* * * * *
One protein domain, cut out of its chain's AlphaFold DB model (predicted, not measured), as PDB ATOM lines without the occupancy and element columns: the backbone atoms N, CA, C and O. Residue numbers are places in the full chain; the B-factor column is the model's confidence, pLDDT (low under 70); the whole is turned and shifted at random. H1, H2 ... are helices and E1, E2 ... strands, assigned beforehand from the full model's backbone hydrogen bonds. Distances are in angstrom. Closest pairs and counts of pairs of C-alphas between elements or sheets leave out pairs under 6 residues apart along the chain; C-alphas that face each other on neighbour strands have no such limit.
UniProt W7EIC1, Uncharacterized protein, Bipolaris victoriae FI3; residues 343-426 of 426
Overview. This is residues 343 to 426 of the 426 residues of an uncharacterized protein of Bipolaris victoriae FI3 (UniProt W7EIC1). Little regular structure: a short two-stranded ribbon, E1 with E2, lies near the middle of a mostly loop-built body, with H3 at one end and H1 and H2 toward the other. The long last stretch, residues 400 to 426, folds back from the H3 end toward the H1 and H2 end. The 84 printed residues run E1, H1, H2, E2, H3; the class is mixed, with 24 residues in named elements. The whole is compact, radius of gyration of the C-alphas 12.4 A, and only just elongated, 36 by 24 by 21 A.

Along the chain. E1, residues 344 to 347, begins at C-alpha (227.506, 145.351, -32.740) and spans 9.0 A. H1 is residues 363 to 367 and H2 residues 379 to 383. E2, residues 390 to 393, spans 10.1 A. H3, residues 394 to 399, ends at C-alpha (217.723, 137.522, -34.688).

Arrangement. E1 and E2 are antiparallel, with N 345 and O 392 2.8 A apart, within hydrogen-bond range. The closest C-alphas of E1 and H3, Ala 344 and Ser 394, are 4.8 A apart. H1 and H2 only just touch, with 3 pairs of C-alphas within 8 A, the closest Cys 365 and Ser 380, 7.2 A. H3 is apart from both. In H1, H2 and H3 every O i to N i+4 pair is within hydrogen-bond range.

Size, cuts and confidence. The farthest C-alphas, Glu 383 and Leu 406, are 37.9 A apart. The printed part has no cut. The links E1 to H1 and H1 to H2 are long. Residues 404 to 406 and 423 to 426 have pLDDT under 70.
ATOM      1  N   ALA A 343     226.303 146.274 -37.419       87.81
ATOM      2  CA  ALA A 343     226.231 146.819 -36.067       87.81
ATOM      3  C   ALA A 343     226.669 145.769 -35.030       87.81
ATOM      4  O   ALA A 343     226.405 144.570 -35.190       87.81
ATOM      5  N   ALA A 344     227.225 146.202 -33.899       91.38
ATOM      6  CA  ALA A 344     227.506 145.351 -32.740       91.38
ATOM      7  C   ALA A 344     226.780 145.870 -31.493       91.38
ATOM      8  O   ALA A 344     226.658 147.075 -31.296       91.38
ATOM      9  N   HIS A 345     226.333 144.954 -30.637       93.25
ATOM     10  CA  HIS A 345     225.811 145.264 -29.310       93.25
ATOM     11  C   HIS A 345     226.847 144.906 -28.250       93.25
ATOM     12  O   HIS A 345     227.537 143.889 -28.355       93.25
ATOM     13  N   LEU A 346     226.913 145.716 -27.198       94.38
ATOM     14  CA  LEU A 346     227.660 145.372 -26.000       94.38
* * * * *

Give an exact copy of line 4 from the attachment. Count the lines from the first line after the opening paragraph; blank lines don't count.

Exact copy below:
Arrangement. E1 and E2 are antiparallel, with N 345 and O 392 2.8 A apart, within hydrogen-bond range. The closest C-alphas of E1 and H3, Ala 344 and Ser 394, are 4.8 A apart. H1 and H2 only just touch, with 3 pairs of C-alphas within 8 A, the closest Cys 365 and Ser 380, 7.2 A. H3 is apart from both. In H1, H2 and H3 every O i to N i+4 pair is within hydrogen-bond range.